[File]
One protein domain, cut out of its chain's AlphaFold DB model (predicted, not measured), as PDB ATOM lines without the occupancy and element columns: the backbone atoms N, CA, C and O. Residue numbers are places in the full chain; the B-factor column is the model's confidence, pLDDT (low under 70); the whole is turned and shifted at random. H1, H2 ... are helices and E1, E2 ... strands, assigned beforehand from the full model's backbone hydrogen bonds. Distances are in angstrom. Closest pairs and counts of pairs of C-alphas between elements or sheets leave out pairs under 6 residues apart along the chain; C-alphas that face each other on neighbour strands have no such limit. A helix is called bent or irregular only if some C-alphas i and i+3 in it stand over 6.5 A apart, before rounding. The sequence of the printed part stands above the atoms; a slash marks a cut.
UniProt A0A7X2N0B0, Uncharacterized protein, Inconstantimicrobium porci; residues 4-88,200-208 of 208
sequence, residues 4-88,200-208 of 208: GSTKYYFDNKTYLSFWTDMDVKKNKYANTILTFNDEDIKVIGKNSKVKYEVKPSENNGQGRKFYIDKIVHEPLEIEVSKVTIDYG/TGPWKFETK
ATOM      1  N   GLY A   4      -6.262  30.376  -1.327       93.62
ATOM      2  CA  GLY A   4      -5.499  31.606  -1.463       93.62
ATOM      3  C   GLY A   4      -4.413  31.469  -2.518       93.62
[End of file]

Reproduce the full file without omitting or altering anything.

One protein domain, cut out of its chain's AlphaFold DB model (predicted, not measured), as PDB ATOM lines without the occupancy and element columns: the backbone atoms N, CA, C and O. Residue numbers are places in the full chain; the B-factor column is the model's confidence, pLDDT (low under 70); the whole is turned and shifted at random. H1, H2 ... are helices and E1, E2 ... strands, assigned beforehand from the full model's backbone hydrogen bonds. Distances are in angstrom. Closest pairs and counts of pairs of C-alphas between elements or sheets leave out pairs under 6 residues apart along the chain; C-alphas that face each other on neighbour strands have no such limit. A helix is called bent or irregular only if some C-alphas i and i+3 in it stand over 6.5 A apart, before rounding. The sequence of the printed part stands above the atoms; a slash marks a cut.
UniProt A0A7X2N0B0, Uncharacterized protein, Inconstantimicrobium porci; residues 4-88,200-208 of 208
sequence, residues 4-88,200-208 of 208: GSTKYYFDNKTYLSFWTDMDVKKNKYANTILTFNDEDIKVIGKNSKVKYEVKPSENNGQGRKFYIDKIVHEPLEIEVSKVTIDYG/TGPWKFETK
ATOM      1  N   GLY A   4      -6.262  30.376  -1.327       93.62
ATOM      2  CA  GLY A   4      -5.499  31.606  -1.463       93.62
ATOM      3  C   GLY A   4      -4.413  31.469  -2.518       93.62